Library and Archives Canada
Symbol of the Government of Canada

Institutional links

ARCHIVED - By Executive Decree

Archived Content

This archived Web page remains online for reference, research or recordkeeping purposes. This page will not be altered or updated. Web pages that are archived on the Internet are not subject to the Government of Canada Web Standards. As per the Communications Policy of the Government of Canada, you can request alternate formats of this page on the Contact Us page.

The Red River Rebellion

Photograph of councillors of the provisional government of the Métis Nation, Manitoba, 1870

Photograph of councillors of the provisional government of the Métis Nation, Manitoba, 1870
Source

 

Map entitled MAP ILLUSTRATING THE RELATION OF THE PROPOSED RED RIVER VALLEY RAILWAY TO THE MANITOBA RAILWAY SYSTEM AND TO THE RED RIVER, published in 1887

"Map Illustrating the Relation of the Proposed Red River Valley Railway to the Manitoba Railway System and to the Red River," 1887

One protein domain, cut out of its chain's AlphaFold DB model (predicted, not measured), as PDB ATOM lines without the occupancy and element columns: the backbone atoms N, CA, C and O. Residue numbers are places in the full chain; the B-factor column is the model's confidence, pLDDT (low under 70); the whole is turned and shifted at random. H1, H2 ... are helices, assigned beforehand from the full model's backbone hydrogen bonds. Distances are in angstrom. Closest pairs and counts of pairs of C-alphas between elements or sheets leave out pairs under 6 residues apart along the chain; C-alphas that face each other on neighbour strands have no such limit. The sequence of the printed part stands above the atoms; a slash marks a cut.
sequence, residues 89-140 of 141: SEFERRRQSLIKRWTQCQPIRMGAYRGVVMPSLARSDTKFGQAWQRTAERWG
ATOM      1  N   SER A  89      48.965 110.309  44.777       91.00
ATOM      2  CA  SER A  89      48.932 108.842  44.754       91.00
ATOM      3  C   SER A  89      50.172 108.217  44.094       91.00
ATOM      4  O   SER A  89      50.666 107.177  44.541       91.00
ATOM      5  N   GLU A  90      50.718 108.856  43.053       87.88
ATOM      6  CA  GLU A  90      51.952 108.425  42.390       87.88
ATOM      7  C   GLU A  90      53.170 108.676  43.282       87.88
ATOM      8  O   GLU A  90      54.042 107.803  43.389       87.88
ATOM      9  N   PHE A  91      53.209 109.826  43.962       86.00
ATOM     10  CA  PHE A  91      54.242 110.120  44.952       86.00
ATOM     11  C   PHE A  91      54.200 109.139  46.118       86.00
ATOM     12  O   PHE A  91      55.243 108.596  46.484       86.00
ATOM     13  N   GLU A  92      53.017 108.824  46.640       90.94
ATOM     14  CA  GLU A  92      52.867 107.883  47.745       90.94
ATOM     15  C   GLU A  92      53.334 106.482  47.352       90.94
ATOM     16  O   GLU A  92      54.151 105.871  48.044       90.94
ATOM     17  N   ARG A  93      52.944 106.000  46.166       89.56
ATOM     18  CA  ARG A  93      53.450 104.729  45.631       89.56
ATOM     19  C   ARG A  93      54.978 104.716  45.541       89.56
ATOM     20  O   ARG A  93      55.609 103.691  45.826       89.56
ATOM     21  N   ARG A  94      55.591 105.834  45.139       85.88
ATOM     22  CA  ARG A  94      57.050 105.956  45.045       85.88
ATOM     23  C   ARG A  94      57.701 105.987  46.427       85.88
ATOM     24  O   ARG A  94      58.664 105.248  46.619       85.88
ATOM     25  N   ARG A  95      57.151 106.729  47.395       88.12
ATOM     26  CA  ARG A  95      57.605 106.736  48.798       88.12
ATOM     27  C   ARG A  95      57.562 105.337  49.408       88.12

Source

In this section:

The region in the vicinity of the Red River in the Northwest Territories was the object of numerous orders-in-council following the Canadian government's acquisition of this land from the Hudson's Bay Company. That agreement in late 1869 provoked a militant response from the resident Métis peoples, who were not consulted on the transaction. Led by Louis Riel (1844-1885), the Métis prevented the new lieutenant-governor from entering the territory, and then occupied Upper Fort Garry (later Winnipeg) where they established a provisional government. The ensuing negotiations led to the establishment of Manitoba as a province of Canada. Orders-in-council from the period, which euphemistically refer to the Red River "disturbances" or "difficulties," record the efforts of the Canadian government to develop the commercial and civil infrastructure in the Red River settlements, as well as the many details involved in the military response to Riel's uprising. The question of clemency for Riel and his associates remained at issue for many years after the rebellion.